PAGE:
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Sunday, Dec. 9, 2007

Japan's love affair with Oma's tuna

Aomori fishermen use a single line to reel in massive hon maguro — the 'black diamonds' of the sea

Special to The Japan Times

On Jan. 5, 2001, a 202-kg Pacific bluefin tuna sold at Tokyo's Tsukiji fish market auction for $173,000 ($860 per kilogram), making it the most expensive single fish transaction ever recorded.

News photo
Yutaka Yoneza (right) with a "true tuna" that he caught in Japan's Tsugaru Strait using the single-hook hand-line method. Ships out of Oma harbor are famous for high-quality catches. HILLEL WRIGHT PHOTO

That Pacific bluefin tuna, known as hon maguro (true tuna) or kuro maguro (black tuna) in Japanese, was caught in the Tsugaru Strait, a narrow and dangerous passage that separates Japan's main island of Honshu from its northern neighboring island of Hokkaido, and links the Pacific Ocean with the Japan Sea. It was landed at Oma Port on the Shimokita Peninsula, at the northern tip of Honshu. Oma is famous throughout Japan as the port of landing for the highest quality hon maguro, which is dealt almost exclusively to high-end sushi restaurants where gourmands can pay up to and over $100 for a serving of otoro, the fatty belly meat from a giant Pacific bluefin tuna — which are also known as "black diamonds" in this nation.

Because of its association with the best quality and most expensive tuna, Oma, despite being extremely remote and practically inaccessible, has become a favorite location for the Japanese film and television industries. Cooking shows and documentaries featuring Oma and hon maguro, especially in winter, are extremely popular.

In January of this year, a six-hour made-for-TV movie drama called "Maguro" was filmed on location at Oma by Ishihara Productions, Japan's leading film company, starring a large cast of some of Japan's most famous actors. It was shown serially on prime time television during the five-day New Year holiday. Its popularity was based not only on the star quality of the cast or the reputation of Oma's tuna, but primarily on the highly exciting and challenging fishing method exclusive today to Oma, known as ippon zuri — single-hook hand-line fishing — and featured in documentary footage in the movie.

Ippon zuri is done on relatively small boats of about 4.9 tons that are crewed by a fisherman who uses live bait on a single line fed out of a tub placed on the back deck. Bait fish include mackerel, yellowtail (inada), squid, saury, sardine and even flying fish and dolphin fish, and are kept live in wells on board.

One late October day, Toyohide Yonezawa, aged 45, heads out of Oma harbor on the Houryu Maru No. 88, a new, fairly typical ippon zuri fishing boat. His vessel has a little more working space than his father Yutaka Yonezawa's Houryu Maru No. 77, and the fiberglass deck is less vulnerable to damage than No. 77's wooden deck.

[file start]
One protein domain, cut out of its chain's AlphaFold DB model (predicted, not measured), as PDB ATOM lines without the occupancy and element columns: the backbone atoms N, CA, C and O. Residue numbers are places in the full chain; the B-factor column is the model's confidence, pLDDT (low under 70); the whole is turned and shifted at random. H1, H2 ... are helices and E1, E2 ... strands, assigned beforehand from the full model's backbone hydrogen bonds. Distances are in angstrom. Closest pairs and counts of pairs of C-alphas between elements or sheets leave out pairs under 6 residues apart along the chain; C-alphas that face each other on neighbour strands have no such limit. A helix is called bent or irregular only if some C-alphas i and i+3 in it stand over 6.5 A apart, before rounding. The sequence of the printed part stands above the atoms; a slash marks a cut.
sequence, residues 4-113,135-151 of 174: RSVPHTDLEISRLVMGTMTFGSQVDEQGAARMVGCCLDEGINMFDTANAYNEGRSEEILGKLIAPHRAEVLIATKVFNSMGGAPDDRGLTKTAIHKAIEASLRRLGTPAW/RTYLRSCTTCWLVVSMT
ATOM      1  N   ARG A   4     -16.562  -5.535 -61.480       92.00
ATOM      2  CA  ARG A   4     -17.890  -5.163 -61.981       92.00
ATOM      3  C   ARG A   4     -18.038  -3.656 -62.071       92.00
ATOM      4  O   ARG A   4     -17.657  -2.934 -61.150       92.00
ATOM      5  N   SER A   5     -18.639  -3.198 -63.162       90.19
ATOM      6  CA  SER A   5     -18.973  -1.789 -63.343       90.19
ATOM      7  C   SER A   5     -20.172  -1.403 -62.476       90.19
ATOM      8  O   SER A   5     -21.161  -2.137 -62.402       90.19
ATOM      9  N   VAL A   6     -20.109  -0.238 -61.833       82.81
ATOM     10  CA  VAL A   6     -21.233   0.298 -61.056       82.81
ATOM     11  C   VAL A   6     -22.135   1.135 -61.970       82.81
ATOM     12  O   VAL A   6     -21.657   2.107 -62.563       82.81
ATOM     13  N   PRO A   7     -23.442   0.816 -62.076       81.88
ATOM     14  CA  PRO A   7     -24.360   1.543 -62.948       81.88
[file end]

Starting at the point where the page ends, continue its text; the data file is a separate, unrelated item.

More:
News photo

Today he's using live mackerel for bait, but next time out it might be young yellowtail — both species are present in large schools around the strait. And where there are large schools of bait fish, there are large schools of tuna. Today the wind is light, the sea fairly calm, and dozens of huge hon maguro can be seen jumping a meter or more out of the water — perhaps out of sheer pleasure at the abundant table?

Yonezawa moves his boat slowly forward, trailing the baited hook behind. The 180-kg test monofilament line is coiled in a light blue plastic tub. Yonezawa lets it run freely through his hands; his white nylon gloves are reinforced with flexible plastic webbing. Suddenly the line zips through Yonezawa's fingers and straightens out dead astern. The fisherman's fist closes for a split second as he sets the hook with a sharp backward jerk.

The fish runs as soon as Yonezawa's fist opens. He plays it hand over hand, pulling quickly until the fish turns and runs again. These fish are big and fast, but tire easily. Once the runs begin to slow down and shorten, Yonezawa edges down the deck toward the mid-ship controls and puts the engine into "jog" mode, just enough forward power to keep the boat's head to the wind. Next he threads the line into his tuna-puller, an electrically powered reel, and the fish is slowly winched in toward the boat.

The fish struggles awkwardly as it weakens. But Yonezawa knows that it's still got strength in reserve for one last desperate dash for freedom, so he sends an electrified metal ring down the line to shock and stun the fish. Next, gaff hook at the ready, he pulls the fish, hand over hand again, alongside the boat.

This is a small one, only about 50 kg, so Yonezawa lifts it aboard with the aid of a small boom winch. There is still time to fish, but no more bite the bait today. During the lull in fishing action, I think back to my own days in the 1960s as a hand-line tuna fisherman out of the Pacific Ocean port of Hilo on the windward side of Hawaii. The tuna found in those tropical waters are yellowfin, called ahi in Hawaiian.

They are big fish, which average about 70 kg — a really big one might reach 90 kg — but nowhere near the size of hon maguro. We fished them in the same way that Yonezawa and his fellow ippon zuri fisherman do, with lines coiled in tubs on deck, with one hook baited with a live fish. We used horse mackerel for bait, which is called opelu in Hawaiian and aji in Japanese.


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